I urge you to contact your senators and ask them to support the full requested level of funding for NSF for the 2012 fiscal year. You might mention the legislated calls to double the NSF budget as a fundamental investment in our society, but we realize that goal will be difficult to meet in the current difficult enconomic situation. This is particularly urgent if one of your senators is a member of the CJS Subcommittee. You can find your senator at the US Senate website http://www.senate.gov/general/ contact_information/senators_ cfm.cfm and members of the CJS Subcommittee are listed at http://appropriations.senate. gov/sc-commerce.cfm.

In order to make the process easier, you can use the sample letter of support and insert the date, your address, your senator’s name, and your name and credentials. If possible, personalize the letter by adding a few sentences on the impact that a reduction of this funding will have on you and your students. Better yet, write your own letter emphasizing the impact the cuts will have on physics education. You can submit your letter directly to your senators via their websites to expedite the process.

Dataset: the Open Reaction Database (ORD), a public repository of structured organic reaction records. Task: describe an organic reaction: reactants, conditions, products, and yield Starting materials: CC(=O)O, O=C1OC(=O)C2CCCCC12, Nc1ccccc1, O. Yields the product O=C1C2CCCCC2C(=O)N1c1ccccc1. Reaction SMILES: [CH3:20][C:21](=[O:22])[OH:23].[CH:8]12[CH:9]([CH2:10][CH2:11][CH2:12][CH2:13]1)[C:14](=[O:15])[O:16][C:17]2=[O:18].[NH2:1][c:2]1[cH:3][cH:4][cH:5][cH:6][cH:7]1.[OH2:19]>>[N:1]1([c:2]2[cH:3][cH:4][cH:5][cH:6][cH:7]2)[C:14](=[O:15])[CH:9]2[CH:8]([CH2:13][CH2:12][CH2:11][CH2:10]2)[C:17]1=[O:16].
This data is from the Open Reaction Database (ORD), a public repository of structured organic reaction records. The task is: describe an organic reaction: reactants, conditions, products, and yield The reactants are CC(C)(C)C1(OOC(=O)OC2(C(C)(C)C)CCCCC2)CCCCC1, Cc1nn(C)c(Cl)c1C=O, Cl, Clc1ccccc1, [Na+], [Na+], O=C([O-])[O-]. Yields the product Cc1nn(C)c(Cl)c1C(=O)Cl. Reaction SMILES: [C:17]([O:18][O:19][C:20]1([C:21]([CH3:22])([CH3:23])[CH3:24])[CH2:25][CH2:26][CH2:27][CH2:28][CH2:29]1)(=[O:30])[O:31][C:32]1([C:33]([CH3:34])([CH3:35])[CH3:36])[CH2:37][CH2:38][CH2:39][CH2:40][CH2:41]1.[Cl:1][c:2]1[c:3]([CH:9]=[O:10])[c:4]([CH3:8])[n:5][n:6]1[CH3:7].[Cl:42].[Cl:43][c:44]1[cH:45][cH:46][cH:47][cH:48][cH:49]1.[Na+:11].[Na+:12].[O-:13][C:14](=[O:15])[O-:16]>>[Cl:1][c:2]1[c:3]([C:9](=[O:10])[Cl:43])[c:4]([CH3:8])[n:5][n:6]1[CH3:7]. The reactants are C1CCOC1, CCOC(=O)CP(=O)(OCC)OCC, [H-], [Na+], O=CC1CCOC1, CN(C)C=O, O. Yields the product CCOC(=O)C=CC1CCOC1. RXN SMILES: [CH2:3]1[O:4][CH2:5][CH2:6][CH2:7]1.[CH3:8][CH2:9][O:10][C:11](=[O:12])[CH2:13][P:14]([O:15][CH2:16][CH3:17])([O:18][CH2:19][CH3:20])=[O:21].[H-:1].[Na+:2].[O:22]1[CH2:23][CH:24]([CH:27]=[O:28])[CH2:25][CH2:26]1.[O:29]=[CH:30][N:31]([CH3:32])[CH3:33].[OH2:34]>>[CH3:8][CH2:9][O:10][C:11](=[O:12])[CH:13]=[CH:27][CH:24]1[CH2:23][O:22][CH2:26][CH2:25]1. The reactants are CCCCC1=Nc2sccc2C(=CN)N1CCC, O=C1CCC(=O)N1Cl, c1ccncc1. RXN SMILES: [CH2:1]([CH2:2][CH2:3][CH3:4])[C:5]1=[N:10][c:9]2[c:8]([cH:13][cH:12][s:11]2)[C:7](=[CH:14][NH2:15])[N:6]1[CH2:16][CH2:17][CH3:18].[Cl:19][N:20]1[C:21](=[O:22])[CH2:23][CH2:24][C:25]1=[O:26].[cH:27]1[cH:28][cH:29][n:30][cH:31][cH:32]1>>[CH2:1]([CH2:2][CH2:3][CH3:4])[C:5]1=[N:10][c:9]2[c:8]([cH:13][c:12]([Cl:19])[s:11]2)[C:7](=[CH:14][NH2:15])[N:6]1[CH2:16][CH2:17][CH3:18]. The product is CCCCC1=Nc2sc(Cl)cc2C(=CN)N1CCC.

Best regards,

Beth A. Cunningham, Ph.D.
Executive Officer

Posted in science funding | Tagged: , , , , , , , , , , , , , , , , , , , , , | Leave a Comment »

“What the Hell was That?!” – Ghosts & Other Paranormal B.S.

Posted by mattusmaximus on February 12, 2010

I recently came across a neat website which really does a good job of dissecting the various “ghost-hunting” TV shows that have been popping up like crazy over the last couple of years.  Of course, I’ve written before about how ghost-hunters are essentially deluding themselves because they have no clue what they’re doing, but this website – What the Hell was That? – does a far better & more thorough job than I ever could.  That’s mostly because if I took the time to watch that much stupidly bad TV, I think I’d have to drive a spike through my skull to put myself out of my misery.